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Music major hits high note

Kristen Wilson photoUTC student vocalist Kristen Wilson scored among the top finishers in a recent national music competition.

Wilson is busy taking courses in anticipation of May graduation, preparing for a recital, and studying to prepare for the Praxis exam, which will fulfill part of the requirements to graduate and to receive a teaching license. This music education major with a vocal emphasis has a bright future, and her talents have gained her national recognition.

In spring 2006, Wilson placed fourth in the prestigious Orpheus Vocal Competition, National Music Competition for Vocalist, held at Middle Tennessee State University in Murfreesboro.  She received the Bellini Award of $500.  An enormous pool of students, ages 18-24, male and female, were involved in the event. The Orpheus Competition was founded in 1996 to provide financial support and encouragement to young singers in their pursuit of careers as vocal artists.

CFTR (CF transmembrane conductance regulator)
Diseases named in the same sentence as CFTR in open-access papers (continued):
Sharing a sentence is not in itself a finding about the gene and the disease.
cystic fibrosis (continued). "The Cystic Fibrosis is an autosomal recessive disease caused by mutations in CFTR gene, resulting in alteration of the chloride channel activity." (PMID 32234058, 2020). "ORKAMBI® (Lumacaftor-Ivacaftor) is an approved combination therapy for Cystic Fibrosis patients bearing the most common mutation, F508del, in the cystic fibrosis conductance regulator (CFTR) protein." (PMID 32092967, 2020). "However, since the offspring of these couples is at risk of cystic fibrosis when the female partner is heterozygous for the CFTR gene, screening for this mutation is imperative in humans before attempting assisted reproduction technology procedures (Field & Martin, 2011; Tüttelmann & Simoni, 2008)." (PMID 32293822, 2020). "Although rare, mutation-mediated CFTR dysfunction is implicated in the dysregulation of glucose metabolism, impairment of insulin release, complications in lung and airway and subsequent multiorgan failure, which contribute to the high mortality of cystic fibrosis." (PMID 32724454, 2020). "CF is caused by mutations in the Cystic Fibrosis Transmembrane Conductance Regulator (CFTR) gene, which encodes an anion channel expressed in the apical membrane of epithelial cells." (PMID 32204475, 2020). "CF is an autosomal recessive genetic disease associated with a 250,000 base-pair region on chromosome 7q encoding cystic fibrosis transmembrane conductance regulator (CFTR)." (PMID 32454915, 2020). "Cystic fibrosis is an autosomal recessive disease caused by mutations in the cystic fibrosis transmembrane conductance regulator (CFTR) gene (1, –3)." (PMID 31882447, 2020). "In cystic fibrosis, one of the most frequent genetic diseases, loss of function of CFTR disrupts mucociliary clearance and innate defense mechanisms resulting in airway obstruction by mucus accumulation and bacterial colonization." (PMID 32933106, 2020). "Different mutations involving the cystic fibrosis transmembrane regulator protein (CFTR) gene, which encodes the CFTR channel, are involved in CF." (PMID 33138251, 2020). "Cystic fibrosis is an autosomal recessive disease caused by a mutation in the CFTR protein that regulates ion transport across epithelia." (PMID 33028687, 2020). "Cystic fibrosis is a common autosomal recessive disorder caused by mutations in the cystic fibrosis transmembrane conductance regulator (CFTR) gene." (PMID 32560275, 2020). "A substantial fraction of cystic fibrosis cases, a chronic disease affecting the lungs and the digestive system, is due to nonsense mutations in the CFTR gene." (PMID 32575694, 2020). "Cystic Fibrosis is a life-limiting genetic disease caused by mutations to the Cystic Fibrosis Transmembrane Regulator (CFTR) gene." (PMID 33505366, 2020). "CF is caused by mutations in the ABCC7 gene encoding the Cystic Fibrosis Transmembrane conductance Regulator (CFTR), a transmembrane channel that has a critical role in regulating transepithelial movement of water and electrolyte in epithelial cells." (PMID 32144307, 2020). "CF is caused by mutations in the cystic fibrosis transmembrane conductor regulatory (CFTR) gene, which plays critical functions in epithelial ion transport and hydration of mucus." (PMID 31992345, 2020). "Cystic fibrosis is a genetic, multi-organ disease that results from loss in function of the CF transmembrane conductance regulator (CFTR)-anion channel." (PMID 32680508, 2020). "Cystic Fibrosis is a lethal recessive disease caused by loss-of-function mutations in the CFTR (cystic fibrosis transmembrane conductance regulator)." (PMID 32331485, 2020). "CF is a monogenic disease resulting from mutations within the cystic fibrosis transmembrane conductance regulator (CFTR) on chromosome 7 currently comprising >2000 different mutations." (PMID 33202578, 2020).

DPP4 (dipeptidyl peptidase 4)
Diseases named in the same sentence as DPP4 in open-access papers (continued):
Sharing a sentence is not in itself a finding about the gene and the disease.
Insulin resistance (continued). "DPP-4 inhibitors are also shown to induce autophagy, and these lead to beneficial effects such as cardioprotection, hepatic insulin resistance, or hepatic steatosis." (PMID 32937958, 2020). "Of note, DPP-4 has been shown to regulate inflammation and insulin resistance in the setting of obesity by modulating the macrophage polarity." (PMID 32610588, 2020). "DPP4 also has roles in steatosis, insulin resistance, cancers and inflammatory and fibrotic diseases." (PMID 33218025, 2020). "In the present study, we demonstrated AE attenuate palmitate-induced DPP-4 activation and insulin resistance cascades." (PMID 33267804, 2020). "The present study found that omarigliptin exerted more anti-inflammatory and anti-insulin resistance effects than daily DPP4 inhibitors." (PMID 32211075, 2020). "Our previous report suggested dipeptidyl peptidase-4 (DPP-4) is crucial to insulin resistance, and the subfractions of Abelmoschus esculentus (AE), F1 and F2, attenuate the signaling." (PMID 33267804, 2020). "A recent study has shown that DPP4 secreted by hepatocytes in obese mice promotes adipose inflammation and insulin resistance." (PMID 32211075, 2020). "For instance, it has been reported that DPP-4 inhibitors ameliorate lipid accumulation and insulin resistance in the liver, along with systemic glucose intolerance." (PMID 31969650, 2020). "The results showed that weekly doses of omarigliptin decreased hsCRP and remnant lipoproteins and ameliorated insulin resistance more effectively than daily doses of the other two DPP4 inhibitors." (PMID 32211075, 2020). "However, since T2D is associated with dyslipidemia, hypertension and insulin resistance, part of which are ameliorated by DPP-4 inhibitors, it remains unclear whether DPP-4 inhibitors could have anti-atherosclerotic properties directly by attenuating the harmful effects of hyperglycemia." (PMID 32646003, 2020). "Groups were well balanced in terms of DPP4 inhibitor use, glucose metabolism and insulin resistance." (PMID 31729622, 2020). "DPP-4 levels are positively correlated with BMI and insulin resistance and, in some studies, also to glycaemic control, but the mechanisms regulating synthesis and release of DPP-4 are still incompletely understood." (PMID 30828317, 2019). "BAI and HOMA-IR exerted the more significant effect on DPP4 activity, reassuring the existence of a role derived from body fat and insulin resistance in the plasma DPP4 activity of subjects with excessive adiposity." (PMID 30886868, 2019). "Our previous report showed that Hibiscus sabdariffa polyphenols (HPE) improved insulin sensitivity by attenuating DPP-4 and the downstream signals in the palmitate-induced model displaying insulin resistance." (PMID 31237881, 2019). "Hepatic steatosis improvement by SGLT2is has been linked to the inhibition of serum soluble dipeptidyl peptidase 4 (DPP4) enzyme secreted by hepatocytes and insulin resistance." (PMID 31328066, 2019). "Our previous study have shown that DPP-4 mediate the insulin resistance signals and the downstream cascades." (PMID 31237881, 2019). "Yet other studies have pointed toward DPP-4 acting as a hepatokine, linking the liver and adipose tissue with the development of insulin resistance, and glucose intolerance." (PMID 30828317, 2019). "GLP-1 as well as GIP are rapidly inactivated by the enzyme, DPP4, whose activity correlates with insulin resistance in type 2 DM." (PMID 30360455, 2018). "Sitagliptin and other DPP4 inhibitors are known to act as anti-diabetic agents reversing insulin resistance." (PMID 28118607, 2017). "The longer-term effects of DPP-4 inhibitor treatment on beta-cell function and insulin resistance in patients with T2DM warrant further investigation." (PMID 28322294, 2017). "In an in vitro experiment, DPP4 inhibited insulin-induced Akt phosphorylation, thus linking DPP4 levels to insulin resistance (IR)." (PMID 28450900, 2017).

Last Saturday, Wilson competed in the Music Teacher National Association auditions and won the Tennessee vocal auditions in her category. She will compete in the regional auditions on January 13 at Florida State University.

Calling her “the kind of student a teacher always hopes for,” Dr. Rebecca St. Goar, Professor of Music, is proud of her student’s achievement.

“Not only is Kristen talented, but she works diligently, she listens to advice and incorporates it and she asks questions,” St. Goar said.  “She is confident, but modest.  She has the potential to become a great artist-singer.” 

Wilson, who began to read music as a young child and began to receive voice training at age 13, had never competed in the Orpheus competition, and she was unsure of what to expect.

“I think competitions are important. They give you something to work for, a place to practice humility and good sportsmanship, and a place to possibly receive recognition for hard work. I was very pleased to be recognized,” Wilson said.

With plans to teach music in public school, Wilson would also like to attend graduate school.  She is unsure if she will continue studying music education or voice, but she is certain she wants to continue learning, practicing, and becoming a better musician.

“The UTC music department is made up of a faculty that cares about the students and wants to see them do well,” Wilson said.  “I feel that the music program promotes a system of support among classmates. Thanks to this system, I have developed many wonderful relationships and friendships necessary for success in music.”

November 16, 2006

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